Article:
The universities had to close their campuses and altered their plans concerning the next academic semester. Nearly 60% of colleges are planning for in-person education with social distancing. Some of them are Arizona State University, the University of North Carolina, and the University of Alabama. Some universities are going to adopt a hybrid model. It means that they will mix in-person and online studying. And roughly 9% of institutions will operate online-only in the next semester.

Also, the higher education system faces problems with the quality of online instruction. Some studies show that the academic performance of students suffers significantly in online courses. So institutions need to make additional effort to organize the studying process remotely. Online learning means that there is a high risk of a dramatic drop in academic achievements. And that is why some universities even decided to change the grading system. Instead of standard grades students will get only pass or fail marks.

Obviously, universities have faced some financial challenges. Because of the coronavirus outbreak, colleges have a lot of unexpected expenses. For example, they need to spend money on refunds to students that don’t live on campuses anymore. Moreover, institutions have increased costs related to technology as they switched to online courses. Another reason for financial losses is that most study abroad programs were closed. In addition, the number of international students has significantly decreased. Most foreign students can’t come back to the USA to finish their studies. The biggest problem is that nobody knows how long this situation will last. The US higher education system is experiencing an economic downturn.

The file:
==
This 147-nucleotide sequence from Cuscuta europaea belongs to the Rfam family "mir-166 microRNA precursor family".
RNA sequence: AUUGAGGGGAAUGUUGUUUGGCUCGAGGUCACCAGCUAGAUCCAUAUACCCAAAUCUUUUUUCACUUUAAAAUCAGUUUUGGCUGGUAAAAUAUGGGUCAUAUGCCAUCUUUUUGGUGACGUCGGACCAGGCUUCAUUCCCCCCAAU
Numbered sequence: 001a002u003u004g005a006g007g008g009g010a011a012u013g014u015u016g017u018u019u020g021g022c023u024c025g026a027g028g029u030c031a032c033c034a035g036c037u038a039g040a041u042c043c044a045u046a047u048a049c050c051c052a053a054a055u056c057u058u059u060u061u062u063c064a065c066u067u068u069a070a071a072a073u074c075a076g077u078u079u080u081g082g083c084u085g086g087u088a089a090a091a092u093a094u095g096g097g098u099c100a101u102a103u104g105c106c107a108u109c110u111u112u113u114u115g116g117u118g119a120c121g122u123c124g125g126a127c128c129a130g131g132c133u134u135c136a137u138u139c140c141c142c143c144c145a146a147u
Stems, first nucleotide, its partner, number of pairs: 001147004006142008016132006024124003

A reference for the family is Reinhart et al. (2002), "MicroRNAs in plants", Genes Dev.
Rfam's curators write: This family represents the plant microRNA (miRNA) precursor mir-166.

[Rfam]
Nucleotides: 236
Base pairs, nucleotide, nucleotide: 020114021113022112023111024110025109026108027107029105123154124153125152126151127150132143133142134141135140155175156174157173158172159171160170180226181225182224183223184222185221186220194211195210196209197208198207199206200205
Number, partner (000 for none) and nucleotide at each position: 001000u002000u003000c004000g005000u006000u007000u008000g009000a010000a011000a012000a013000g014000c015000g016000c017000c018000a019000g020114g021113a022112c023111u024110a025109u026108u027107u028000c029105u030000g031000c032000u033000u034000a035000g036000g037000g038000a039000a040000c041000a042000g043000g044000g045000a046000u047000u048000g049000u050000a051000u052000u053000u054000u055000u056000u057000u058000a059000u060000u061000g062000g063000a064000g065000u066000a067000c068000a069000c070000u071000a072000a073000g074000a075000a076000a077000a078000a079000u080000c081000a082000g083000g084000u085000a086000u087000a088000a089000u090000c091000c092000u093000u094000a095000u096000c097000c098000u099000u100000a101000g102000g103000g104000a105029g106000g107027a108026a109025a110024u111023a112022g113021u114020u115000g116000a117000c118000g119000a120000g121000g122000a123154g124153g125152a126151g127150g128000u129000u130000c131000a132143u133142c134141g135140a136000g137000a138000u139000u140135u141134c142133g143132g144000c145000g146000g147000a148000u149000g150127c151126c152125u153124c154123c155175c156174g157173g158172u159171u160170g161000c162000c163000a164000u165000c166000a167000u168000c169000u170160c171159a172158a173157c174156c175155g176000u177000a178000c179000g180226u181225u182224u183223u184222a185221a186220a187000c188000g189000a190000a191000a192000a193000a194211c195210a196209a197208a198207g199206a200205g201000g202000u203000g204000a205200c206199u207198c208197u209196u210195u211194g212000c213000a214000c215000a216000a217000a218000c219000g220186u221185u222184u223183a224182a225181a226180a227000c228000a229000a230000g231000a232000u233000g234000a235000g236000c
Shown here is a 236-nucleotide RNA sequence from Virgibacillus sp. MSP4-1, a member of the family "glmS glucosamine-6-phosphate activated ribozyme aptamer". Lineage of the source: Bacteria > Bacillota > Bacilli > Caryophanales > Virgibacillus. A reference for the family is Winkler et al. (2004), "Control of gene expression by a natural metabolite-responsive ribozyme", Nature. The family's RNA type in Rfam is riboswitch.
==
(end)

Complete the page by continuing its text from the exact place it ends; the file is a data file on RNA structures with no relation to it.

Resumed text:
Unfortunately, the application process has also become much more difficult. Most universities have made some changes to the admission requirements and the process has become more complicated. Another problem is that the general number of applications is going down as a lot of students are no longer able to afford tuition fees due to financial issues.

As the current situation in the higher education system is very problematic, some prompt actions must be taken to resolve existing problems. Due to the fact that coronavirus spreads extremely quickly, institutions are taking measures to prevent the spread of the disease. They instruct students concerning hygiene protocols, self-isolation, and some other safety rules. They also do their best to maximize online learning and make it effective. The higher education system needs to adjust its programs to remote learning and keep access to education for all students.

So the COVID-19 pandemic has numerous effects on different aspects of the higher education system. It made institutions absolutely reimagine the learning experience. But still creating a new model of learning that is based on technologies can be beneficial for higher education.

Svitlana Drach

Svitlana Drach

Psychology4u.net team member